I pulled off the highway and found an auto parts store that was open. I got the name and number of a mechanic they said might be willing to look at my car on a Sunday. As I picked up the phone to call him I realized there was no way I could make this phone call and honor my silent sabbatical. Talking was quickly reinstated.
Scooter, the man who came out to look at my car, told me he couldn’t find anything wrong with it. Turns out the computer, most mechanics use to diagnose problems, doesn’t work on old Cadillacs. He sent me on my way saying, if I broke down anywhere between here and Chicago, he’d come pick me up. Not the most comforting parting words when you have no cell phone.
With no other choice, I got back on the road. I had a feeling I was going to have to find a Caddy dealership in order to fix whatever was wrong with my car. Nowhere near a big city, the odds of that seemed pretty low.
My silent sabbatical high had taken a major hit but I still felt deeply connected and so I asked my inner voice for guidance. Where is the best place for me to pull off for the night?
I probably drove another twenty or thirty minutes.
I was anxious.
I didn’t know how much longer the car would last and I wasn’t getting any guidance from my inner voice.
Should I just keep going, try to make it to the campground? Play it safe and get off the highway right now? Hold out a little longer?
And then I heard it.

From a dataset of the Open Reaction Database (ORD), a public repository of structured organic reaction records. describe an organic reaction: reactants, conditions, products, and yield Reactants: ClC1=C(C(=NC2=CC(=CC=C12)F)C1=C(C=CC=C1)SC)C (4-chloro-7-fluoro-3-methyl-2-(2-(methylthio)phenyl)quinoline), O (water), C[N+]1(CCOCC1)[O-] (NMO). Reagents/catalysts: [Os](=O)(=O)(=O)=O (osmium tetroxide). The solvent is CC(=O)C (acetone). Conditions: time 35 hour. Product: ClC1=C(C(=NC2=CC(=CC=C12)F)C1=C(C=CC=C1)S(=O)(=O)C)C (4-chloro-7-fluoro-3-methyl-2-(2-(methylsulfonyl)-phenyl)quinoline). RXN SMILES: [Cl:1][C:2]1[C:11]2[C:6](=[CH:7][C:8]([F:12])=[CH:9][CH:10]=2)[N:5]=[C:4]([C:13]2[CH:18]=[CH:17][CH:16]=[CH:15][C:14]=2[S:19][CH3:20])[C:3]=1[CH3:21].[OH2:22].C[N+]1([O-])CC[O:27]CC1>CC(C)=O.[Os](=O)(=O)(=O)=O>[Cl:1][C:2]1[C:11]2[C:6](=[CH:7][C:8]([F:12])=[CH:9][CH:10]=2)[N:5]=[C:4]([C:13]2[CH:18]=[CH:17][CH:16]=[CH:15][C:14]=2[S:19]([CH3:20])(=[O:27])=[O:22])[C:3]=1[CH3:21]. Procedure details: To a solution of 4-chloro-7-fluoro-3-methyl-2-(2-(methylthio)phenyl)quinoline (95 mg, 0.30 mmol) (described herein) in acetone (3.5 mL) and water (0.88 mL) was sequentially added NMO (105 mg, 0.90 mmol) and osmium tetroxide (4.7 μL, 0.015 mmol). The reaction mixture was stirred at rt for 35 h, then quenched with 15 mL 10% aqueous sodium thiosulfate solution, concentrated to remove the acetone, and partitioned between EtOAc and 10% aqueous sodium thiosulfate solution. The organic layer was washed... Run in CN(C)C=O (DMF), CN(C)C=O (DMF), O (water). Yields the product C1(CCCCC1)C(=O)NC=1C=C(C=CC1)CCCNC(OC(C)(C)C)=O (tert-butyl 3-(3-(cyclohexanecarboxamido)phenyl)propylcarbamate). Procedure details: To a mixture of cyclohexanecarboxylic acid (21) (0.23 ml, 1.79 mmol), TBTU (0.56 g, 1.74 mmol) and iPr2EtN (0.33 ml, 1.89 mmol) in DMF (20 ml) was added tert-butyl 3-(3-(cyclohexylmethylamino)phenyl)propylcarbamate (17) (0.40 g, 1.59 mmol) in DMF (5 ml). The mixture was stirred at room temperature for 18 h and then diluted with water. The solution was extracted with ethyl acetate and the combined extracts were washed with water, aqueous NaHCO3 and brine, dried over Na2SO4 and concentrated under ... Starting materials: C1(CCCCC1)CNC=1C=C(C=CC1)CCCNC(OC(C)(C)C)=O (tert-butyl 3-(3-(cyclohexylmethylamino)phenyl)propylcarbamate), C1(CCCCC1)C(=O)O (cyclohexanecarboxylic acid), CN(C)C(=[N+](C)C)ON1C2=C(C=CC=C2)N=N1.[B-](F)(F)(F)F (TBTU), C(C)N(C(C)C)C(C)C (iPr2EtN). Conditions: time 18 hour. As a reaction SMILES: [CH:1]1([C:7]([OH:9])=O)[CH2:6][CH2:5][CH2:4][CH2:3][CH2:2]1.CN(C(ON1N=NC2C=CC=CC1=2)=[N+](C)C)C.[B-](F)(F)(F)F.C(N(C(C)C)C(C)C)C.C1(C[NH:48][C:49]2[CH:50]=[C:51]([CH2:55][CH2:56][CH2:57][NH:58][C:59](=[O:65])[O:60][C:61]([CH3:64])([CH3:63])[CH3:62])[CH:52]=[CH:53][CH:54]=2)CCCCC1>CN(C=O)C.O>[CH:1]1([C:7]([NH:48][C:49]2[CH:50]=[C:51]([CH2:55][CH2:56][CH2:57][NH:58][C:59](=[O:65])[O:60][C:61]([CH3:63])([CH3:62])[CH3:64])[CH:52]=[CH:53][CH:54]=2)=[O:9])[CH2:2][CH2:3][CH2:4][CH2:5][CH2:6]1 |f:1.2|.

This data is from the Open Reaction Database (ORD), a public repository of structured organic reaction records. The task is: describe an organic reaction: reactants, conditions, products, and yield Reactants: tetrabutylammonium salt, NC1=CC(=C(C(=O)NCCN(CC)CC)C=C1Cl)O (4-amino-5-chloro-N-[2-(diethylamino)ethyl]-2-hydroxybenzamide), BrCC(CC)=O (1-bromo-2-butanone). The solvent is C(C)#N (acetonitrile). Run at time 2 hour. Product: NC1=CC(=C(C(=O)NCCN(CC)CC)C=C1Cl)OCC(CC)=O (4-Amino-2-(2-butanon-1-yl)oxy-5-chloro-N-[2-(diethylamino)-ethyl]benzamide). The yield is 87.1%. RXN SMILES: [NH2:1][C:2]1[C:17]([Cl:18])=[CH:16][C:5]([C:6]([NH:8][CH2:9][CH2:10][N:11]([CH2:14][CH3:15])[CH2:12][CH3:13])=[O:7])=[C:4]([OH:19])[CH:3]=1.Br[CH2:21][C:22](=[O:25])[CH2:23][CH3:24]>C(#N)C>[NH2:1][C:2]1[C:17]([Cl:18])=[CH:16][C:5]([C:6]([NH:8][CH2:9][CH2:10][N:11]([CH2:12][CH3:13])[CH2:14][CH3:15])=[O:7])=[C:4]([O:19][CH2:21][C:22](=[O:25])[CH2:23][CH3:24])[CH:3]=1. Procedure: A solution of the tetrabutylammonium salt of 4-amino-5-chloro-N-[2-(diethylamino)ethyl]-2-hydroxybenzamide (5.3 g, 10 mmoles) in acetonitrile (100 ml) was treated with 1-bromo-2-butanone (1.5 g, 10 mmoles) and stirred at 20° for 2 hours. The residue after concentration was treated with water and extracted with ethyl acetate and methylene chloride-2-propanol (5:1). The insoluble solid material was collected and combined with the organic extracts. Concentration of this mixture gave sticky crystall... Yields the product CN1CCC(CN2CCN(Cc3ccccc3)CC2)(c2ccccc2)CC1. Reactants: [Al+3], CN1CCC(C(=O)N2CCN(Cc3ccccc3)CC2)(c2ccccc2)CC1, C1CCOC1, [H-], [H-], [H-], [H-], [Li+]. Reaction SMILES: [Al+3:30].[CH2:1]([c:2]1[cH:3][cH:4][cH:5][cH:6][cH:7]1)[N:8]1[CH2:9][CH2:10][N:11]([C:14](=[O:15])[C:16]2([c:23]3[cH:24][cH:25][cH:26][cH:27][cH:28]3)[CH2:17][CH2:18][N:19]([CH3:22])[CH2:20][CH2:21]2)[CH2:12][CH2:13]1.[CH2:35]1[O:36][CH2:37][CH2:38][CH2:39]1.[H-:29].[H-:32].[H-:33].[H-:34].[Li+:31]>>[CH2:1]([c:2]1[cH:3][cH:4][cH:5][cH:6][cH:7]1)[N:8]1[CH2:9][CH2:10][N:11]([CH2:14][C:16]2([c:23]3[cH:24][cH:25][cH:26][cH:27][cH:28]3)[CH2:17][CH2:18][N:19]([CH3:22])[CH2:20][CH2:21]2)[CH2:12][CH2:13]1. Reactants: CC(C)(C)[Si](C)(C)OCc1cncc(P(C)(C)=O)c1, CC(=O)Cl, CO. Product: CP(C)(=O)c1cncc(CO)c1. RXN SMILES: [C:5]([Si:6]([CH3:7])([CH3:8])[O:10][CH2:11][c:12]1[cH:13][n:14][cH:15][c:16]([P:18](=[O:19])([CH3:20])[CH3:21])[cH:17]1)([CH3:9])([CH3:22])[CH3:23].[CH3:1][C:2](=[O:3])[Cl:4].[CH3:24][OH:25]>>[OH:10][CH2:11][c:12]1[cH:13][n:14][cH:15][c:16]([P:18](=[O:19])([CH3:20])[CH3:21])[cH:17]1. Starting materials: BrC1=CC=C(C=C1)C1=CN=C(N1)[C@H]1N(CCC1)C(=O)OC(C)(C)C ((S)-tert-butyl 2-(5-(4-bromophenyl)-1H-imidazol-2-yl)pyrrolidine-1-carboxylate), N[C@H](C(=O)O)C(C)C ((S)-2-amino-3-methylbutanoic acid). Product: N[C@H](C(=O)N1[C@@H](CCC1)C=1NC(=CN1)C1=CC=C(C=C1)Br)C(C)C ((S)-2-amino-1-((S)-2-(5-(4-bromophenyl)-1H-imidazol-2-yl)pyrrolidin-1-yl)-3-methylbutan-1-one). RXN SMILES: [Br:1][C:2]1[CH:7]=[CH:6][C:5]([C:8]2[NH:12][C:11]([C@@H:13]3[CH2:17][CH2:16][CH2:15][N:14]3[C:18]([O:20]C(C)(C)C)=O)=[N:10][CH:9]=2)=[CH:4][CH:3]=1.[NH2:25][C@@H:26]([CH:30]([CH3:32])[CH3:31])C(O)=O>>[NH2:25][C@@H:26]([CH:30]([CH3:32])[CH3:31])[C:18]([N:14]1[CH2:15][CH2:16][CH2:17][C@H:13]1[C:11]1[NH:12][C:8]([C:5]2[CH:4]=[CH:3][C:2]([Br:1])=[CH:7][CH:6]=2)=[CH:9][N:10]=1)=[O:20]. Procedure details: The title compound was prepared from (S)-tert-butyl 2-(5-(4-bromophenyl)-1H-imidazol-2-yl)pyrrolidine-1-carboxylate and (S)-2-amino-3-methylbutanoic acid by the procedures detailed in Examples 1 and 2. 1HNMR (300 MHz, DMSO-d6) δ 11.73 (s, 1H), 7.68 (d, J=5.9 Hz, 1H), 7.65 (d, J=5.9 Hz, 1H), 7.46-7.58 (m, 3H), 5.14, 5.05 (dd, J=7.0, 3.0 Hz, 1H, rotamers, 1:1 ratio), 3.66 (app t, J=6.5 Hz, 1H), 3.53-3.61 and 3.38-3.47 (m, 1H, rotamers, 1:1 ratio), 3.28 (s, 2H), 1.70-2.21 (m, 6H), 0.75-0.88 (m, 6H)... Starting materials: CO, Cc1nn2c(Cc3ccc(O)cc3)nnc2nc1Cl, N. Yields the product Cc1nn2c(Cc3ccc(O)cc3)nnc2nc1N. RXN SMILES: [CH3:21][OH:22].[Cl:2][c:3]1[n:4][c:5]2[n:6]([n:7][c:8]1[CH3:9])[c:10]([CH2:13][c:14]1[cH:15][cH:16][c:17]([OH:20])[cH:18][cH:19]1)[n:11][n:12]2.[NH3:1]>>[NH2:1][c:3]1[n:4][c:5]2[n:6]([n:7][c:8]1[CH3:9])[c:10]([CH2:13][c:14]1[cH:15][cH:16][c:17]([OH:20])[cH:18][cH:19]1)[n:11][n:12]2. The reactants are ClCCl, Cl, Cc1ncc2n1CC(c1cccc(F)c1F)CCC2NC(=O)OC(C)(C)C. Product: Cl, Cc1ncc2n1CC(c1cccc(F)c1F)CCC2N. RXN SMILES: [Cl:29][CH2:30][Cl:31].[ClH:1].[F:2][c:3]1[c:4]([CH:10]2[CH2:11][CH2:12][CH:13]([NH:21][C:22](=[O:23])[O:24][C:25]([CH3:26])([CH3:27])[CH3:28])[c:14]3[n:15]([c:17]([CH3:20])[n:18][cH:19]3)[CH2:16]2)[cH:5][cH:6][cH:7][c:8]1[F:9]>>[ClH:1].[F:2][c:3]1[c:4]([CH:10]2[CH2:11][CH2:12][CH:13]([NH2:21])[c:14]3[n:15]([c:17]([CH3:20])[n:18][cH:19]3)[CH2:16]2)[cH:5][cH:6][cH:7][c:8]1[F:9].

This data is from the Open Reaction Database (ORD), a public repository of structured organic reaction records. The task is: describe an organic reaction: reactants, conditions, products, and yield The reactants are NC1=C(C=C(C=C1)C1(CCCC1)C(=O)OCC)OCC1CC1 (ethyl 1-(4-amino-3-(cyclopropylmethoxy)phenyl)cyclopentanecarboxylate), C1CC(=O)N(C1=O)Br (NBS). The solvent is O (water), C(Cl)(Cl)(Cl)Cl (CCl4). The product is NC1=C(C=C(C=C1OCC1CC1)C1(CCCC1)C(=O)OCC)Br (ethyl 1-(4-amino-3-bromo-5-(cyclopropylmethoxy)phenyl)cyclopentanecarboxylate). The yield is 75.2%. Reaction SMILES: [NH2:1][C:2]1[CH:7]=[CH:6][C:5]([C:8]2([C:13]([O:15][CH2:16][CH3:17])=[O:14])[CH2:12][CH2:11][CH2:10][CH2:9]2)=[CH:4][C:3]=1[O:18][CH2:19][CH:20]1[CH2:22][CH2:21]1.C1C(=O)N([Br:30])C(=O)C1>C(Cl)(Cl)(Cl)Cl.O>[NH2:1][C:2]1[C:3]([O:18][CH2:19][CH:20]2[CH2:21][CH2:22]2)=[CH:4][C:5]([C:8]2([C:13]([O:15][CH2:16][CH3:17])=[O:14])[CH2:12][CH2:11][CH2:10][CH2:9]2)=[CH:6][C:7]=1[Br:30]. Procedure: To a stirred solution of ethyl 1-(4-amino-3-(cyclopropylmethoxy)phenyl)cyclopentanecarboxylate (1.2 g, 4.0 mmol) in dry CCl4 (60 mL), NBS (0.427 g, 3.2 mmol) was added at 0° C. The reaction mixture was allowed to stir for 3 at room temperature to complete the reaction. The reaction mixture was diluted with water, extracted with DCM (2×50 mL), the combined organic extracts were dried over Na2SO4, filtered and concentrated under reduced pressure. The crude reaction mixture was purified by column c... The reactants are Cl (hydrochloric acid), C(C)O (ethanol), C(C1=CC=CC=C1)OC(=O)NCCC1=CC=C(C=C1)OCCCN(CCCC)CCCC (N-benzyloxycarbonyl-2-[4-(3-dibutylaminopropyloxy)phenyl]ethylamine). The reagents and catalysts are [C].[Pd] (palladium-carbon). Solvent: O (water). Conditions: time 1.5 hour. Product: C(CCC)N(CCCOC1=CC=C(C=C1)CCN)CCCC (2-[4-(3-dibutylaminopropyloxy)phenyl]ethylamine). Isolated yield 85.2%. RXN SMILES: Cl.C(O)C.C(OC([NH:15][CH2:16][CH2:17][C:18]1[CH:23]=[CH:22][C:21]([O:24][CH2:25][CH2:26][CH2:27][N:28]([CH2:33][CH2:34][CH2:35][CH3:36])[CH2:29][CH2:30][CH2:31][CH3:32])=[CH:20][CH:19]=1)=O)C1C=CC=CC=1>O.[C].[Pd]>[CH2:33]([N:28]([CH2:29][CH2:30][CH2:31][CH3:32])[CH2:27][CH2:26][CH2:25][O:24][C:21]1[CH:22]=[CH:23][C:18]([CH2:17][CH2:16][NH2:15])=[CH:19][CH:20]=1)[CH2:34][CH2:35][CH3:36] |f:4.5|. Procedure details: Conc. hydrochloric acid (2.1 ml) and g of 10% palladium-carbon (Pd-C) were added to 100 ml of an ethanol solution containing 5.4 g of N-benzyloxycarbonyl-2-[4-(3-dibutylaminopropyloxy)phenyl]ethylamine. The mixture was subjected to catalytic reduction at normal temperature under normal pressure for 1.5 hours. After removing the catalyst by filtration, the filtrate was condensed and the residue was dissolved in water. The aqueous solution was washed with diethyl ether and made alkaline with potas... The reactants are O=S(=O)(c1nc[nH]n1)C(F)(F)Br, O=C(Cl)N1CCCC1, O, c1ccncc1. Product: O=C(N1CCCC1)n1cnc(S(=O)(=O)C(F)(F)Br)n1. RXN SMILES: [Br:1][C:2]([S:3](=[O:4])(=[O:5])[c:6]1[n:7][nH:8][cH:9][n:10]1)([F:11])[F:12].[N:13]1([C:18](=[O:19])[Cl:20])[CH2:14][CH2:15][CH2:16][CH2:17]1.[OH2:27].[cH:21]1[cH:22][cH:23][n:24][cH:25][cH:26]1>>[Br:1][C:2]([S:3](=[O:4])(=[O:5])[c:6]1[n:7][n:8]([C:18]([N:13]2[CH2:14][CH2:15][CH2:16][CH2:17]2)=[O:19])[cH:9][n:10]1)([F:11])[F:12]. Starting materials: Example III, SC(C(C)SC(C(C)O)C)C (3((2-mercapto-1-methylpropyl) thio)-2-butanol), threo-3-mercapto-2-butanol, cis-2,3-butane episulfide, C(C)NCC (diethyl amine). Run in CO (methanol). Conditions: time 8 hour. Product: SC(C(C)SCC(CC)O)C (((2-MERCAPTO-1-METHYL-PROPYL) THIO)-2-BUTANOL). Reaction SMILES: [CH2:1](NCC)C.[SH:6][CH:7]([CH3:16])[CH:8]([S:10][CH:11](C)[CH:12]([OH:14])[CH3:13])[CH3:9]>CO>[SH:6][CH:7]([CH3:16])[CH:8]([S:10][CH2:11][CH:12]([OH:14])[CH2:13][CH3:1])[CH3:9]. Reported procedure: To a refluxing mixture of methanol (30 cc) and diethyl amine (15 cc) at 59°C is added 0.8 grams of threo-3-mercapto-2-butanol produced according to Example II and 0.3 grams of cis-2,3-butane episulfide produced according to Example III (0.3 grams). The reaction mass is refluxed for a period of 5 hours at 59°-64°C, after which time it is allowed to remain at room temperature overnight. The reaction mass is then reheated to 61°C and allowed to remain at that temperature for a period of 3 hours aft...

The quiet voice in my head whispered “this is it, you’ve reached your destination”.
Without hesitation, I took the next exit. I found a motel right off the highway and just as I pulled into the parking lot my car died!
Checking into the motel and being forced to speak again so abruptly was tough. I fought back the wave of sadness that hit me as I accepted things weren’t going to end the way I’d envisioned. Turns out my friends and family were right. It was risky driving an old car across the country by myself.
I decided to place my focus on my next challenge instead, finding the nearest Cadillac dealership. As I looked through the phone book, I braced myself for the realization I’d be forced to tow my car some 45 miles to Chicago to get it fixed.
And then I saw it.
A Caddy dealership!
A mile away and on the exact same street as the motel I was in. I sat there for a moment in disbelief at my good luck. But then it hit me, this wasn’t luck, this was magic. My intuition had led me right here.
Maybe my friends and family weren’t right. Had I listened to their concerns and avoided all the risks involved with this trip, I never would have discovered just how powerful our intuition can be when we give it space and quiet to be nurtured.
Tyler Tervooren over at Advanced Riskology calls these failures “happy accidents” — things that weren’t expected or didn’t go quite right, but ended up being great experiences anyway.
Performing world changing bad-assery requires us to embrace failure every time we tussle with it. Welcome it. We have to flip the script and instead of viewing the failure as a setback, look for the opportunity and how it can help us evolve as superheroes.
My happy accident made me realize intuition is a superpower!
The next morning, my Caddy got towed to the dealership and I was back on the road by 10am.